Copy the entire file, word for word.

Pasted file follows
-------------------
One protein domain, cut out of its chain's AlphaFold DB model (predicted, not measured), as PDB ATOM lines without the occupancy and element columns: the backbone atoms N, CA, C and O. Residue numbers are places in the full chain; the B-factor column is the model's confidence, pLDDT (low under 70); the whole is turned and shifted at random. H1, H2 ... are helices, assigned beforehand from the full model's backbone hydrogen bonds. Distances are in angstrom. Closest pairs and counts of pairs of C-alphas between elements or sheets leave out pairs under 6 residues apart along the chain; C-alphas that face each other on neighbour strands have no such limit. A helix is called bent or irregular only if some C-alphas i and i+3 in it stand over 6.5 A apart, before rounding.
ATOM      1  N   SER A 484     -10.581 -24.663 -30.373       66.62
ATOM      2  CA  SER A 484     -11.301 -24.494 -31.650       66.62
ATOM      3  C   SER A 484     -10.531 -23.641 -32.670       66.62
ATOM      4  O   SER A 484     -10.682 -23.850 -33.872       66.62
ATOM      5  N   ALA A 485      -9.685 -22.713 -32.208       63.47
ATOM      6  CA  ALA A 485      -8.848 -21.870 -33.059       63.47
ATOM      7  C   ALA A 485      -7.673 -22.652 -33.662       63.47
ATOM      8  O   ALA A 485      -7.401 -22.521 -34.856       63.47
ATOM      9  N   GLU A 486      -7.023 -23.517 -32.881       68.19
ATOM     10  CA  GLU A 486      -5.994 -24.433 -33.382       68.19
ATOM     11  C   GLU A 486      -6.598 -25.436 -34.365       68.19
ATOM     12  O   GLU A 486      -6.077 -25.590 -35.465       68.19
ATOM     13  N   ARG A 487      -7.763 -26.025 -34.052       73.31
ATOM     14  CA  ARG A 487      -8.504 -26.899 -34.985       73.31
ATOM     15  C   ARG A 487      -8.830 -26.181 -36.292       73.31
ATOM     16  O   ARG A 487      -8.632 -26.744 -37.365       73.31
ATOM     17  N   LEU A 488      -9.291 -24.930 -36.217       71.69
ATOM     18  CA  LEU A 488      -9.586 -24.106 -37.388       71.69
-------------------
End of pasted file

One protein domain, cut out of its chain's AlphaFold DB model (predicted, not measured), as PDB ATOM lines without the occupancy and element columns: the backbone atoms N, CA, C and O. Residue numbers are places in the full chain; the B-factor column is the model's confidence, pLDDT (low under 70); the whole is turned and shifted at random. H1, H2 ... are helices, assigned beforehand from the full model's backbone hydrogen bonds. Distances are in angstrom. Closest pairs and counts of pairs of C-alphas between elements or sheets leave out pairs under 6 residues apart along the chain; C-alphas that face each other on neighbour strands have no such limit. A helix is called bent or irregular only if some C-alphas i and i+3 in it stand over 6.5 A apart, before rounding.
ATOM      1  N   SER A 484     -10.581 -24.663 -30.373       66.62
ATOM      2  CA  SER A 484     -11.301 -24.494 -31.650       66.62
ATOM      3  C   SER A 484     -10.531 -23.641 -32.670       66.62
ATOM      4  O   SER A 484     -10.682 -23.850 -33.872       66.62
ATOM      5  N   ALA A 485      -9.685 -22.713 -32.208       63.47
ATOM      6  CA  ALA A 485      -8.848 -21.870 -33.059       63.47
ATOM      7  C   ALA A 485      -7.673 -22.652 -33.662       63.47
ATOM      8  O   ALA A 485      -7.401 -22.521 -34.856       63.47
ATOM      9  N   GLU A 486      -7.023 -23.517 -32.881       68.19
ATOM     10  CA  GLU A 486      -5.994 -24.433 -33.382       68.19
ATOM     11  C   GLU A 486      -6.598 -25.436 -34.365       68.19
ATOM     12  O   GLU A 486      -6.077 -25.590 -35.465       68.19
ATOM     13  N   ARG A 487      -7.763 -26.025 -34.052       73.31
ATOM     14  CA  ARG A 487      -8.504 -26.899 -34.985       73.31
ATOM     15  C   ARG A 487      -8.830 -26.181 -36.292       73.31
ATOM     16  O   ARG A 487      -8.632 -26.744 -37.365       73.31
ATOM     17  N   LEU A 488      -9.291 -24.930 -36.217       71.69
ATOM     18  CA  LEU A 488      -9.586 -24.106 -37.388       71.69